• Lifting model
  • Aggregation model
  • Dust & Clouds Radiative model
  • Aerosol micro-physical model

Lead / Participants


The RoadMap project will develop a series of tools and new methods to address different atmospheric processes involving aerosols.



Light scattering modelling

In RoadMap the unique experimental database of scattering matrices of Martian dust analogues obtained in the lab will be used to check the validity of state-of-the-art numerical techniques based on simplified model particles to reproduce the scattering behaviour of realistic polydisperse irregular particles. In particular, spheroidal/ellipsoidal dust models can be computed with the T-matrix approach, aggregates consisting of spherical monomers with the T-matrix approach, spherical aggregates with the multiple sphere T-matrix method, and more complicated shapes with volume-integral-equation methods such as Discrete Dipole Approximation (DDA).

Dust lifting and transport model

To lift grains from the ground by wind requires a minimum (threshold) wind speed. This threshold depends on the soil and gravity. Particle sizes and cohesion are major ingredients. A number of equations exist for threshold conditions. However, they include material parameters. Therefore, as we work out realistic Martian analogues these values have to be adapted.

Dust evolution model

The non-volatile dust will evolve while being suspended in the atmosphere. Grains regularly grow to aggregates through collisions. With grains being charged or reacting to atmospheric electric fields by dielectrophoresis, the cross sections and way they form aggregates will be modified. Depending on the aggregation, the sedimentation speed and further aggregation will change. Change in aggregates structure will also come along with cloud formation. As water ice nucleates on grains and resublimates later, aggregates can break up or become more compact. The atmosphere will eventually purge itself from large particles by sedimentation. However, this is strongly depending on the morphology of the aggregates as large aggregates with very low fractal dimension can behave like individual grains with respect to gas drag.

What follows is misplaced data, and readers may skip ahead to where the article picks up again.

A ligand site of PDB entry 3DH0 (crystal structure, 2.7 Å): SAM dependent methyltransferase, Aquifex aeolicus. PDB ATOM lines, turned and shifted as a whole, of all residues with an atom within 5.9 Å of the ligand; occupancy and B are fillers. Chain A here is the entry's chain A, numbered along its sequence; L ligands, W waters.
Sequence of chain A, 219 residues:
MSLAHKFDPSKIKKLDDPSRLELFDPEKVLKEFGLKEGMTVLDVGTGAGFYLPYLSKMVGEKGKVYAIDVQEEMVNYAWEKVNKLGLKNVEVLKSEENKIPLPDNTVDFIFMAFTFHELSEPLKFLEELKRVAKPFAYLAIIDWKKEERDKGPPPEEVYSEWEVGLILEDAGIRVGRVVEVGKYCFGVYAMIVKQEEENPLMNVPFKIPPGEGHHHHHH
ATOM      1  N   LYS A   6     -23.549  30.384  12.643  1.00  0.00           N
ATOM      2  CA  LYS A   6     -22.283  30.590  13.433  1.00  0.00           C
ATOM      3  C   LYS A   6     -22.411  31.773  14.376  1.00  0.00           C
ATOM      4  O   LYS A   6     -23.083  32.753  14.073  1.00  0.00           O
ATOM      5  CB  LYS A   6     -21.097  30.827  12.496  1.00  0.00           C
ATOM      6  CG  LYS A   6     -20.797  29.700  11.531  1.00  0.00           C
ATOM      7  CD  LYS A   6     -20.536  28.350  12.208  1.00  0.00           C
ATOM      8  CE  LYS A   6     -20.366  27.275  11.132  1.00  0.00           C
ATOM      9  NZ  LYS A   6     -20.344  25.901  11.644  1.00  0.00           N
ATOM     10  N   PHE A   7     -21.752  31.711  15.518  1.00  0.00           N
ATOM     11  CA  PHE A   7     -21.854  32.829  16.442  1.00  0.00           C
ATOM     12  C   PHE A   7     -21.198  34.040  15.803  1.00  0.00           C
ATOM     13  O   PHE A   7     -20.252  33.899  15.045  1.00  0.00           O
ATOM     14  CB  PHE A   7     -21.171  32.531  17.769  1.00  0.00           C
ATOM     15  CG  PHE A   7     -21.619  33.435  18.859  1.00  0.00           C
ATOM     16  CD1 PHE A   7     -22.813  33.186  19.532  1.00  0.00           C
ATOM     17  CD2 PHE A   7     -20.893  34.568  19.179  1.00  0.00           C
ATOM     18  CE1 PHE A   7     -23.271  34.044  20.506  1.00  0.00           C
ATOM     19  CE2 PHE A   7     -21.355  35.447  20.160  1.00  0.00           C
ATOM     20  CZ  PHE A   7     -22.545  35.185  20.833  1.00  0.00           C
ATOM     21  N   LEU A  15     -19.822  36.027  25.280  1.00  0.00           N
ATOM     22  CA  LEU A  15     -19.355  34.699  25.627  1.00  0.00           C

Micro-physical model for aerosols

The process of cloud formation occurs on a short time scale and a physical scale much smaller than a typical grid box of a three-dimensional global model (which is on the order of ~200 km across) so the effects on the grid scale fields must be estimated. Sensitivity studies will be performed with the one-dimensional version of the new micro-physical model in preparation for its inclusion in the three-dimensional global model. For example, the number of size bins representing the aerosols will be optimized to balance accuracy with computation time. The routine will use input from lab experiments’ results to improve particles properties such as their shape and radiative properties.